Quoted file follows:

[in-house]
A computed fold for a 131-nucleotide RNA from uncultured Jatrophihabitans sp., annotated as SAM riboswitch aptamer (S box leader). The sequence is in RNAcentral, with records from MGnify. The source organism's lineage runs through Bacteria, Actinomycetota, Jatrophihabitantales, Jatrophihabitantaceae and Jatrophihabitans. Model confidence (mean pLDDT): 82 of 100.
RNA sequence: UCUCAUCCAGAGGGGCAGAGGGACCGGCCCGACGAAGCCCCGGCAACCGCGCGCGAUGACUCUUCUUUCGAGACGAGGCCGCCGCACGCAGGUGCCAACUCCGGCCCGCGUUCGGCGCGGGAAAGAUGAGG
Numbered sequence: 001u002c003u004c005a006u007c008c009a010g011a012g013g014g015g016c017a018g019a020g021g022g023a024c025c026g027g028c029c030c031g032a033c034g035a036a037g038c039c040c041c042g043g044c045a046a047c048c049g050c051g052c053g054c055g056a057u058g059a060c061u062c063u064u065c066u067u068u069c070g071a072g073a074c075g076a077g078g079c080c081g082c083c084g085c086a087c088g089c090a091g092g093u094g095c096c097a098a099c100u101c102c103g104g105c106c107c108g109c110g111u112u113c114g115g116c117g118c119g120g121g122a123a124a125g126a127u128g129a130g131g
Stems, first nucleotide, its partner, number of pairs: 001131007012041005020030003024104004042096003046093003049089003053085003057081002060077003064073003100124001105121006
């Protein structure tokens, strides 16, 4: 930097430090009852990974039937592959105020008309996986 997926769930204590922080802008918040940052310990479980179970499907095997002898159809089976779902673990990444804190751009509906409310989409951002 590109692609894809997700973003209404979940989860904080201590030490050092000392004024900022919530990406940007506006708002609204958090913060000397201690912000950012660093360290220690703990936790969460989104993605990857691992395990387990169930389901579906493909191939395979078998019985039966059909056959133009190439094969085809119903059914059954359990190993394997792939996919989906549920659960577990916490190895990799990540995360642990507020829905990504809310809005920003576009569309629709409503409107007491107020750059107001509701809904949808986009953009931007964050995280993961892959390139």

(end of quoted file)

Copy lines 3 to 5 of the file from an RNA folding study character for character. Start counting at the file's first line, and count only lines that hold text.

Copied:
RNA sequence: UCUCAUCCAGAGGGGCAGAGGGACCGGCCCGACGAAGCCCCGGCAACCGCGCGCGAUGACUCUUCUUUCGAGACGAGGCCGCCGCACGCAGGUGCCAACUCCGGCCCGCGUUCGGCGCGGGAAAGAUGAGG
Numbered sequence: 001u002c003u004c005a006u007c008c009a010g011a012g013g014g015g016c017a018g019a020g021g022g023a024c025c026g027g028c029c030c031g032a033c034g035a036a037g038c039c040c041c042g043g044c045a046a047c048c049g050c051g052c053g054c055g056a057u058g059a060c061u062c063u064u065c066u067u068u069c070g071a072g073a074c075g076a077g078g079c080c081g082c083c084g085c086a087c088g089c090a091g092g093u094g095c096c097a098a099c100u101c102c103g104g105c106c107c108g109c110g111u112u113c114g115g116c117g118c119g120g121g122a123a124a125g126a127u128g129a130g131g
Stems, first nucleotide, its partner, number of pairs: 001131007012041005020030003024104004042096003046093003049089003053085003057081002060077003064073003100124001105121006